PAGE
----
When a company grows primarily through acquisitions, it can wind up with a suite of strong individual brands but a vague master brand. Lenovo is now the No. 1 PC company in the world, with a presence in 160 countries—a position achieved largely by acquiring such high-profile products as ThinkPad (from IBM) and Motorola (from Google), according to Quinn O’Brien, vice president, worldwide brand.
“Product brand has always been at the heart of what people care about here,” O’Brien said. “The new push that we’re doing is around the company brand.”
That’s not easy because Lenovo competes in arenas with established company brands—Samsung and Apple in smartphones, and Dell and IBM in servers, for example. “Making Lenovo meaningful across our full range of products and full range of customers is really challenging. That’s where I spend all my time,” O’Brien said.
Because Lenovo has so many different kinds of customers, from teenagers with smartphones to IT professionals, the company looked internally to find a unifying principle. “When we looked at our best products, they were all very different from anything else out there,” O’Brien said.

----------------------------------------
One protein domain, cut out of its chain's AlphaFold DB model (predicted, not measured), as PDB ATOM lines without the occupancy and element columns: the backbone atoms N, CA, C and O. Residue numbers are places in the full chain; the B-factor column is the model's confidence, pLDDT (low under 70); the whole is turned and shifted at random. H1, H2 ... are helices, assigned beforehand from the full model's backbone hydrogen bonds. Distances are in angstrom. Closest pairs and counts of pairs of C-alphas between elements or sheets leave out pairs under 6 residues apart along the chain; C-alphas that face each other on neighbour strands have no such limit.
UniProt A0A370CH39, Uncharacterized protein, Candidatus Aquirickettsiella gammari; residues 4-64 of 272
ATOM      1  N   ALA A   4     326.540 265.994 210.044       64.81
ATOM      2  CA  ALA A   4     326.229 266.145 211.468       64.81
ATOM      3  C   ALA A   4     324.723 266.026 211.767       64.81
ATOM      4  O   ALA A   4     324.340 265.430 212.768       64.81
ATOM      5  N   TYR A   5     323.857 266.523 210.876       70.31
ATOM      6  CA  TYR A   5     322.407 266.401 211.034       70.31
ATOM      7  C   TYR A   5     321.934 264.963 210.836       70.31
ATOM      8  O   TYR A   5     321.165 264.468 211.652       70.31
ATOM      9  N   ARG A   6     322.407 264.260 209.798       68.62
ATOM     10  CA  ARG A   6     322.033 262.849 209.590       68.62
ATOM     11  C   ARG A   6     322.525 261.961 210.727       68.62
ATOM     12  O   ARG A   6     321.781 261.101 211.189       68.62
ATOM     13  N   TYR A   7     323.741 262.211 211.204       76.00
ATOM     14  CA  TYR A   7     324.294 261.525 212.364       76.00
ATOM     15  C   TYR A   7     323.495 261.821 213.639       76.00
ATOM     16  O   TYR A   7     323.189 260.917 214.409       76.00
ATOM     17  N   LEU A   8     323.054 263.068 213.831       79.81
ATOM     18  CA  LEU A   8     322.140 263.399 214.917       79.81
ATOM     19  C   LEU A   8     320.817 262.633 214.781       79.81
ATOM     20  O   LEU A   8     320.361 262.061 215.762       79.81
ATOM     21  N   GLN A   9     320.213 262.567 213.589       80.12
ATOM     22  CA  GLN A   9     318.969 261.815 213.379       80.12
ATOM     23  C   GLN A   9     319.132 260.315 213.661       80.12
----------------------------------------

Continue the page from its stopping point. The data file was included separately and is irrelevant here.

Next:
That led to a principle, “different is better,” which informs the master brand effort. To achieve consistency across so many countries, the effort focuses on “a tone, an attitude, a personality,” O’Brien said. And that lets the result in each location reflect the local needs and culture—“expressed in ways you never thought would happen.”
Highlights from this week’s Marketing Superstars podcast include:
- Creating a product brand from scratch vs. leveraging an existing brand (4:57)
- Building a master brand that matches the quality of multiple product brands (6:15)
- How a company with a suite of product brands decides it needs to work on the overall company brand (9:16)
- The differences and similarities between consumer and B2B space when it comes to emotion in marketing (10:40)
- How to leverage the soul of the company to create a single brand image (14:42)
- Achieving brand consistency through personality rather than just looks (19:35)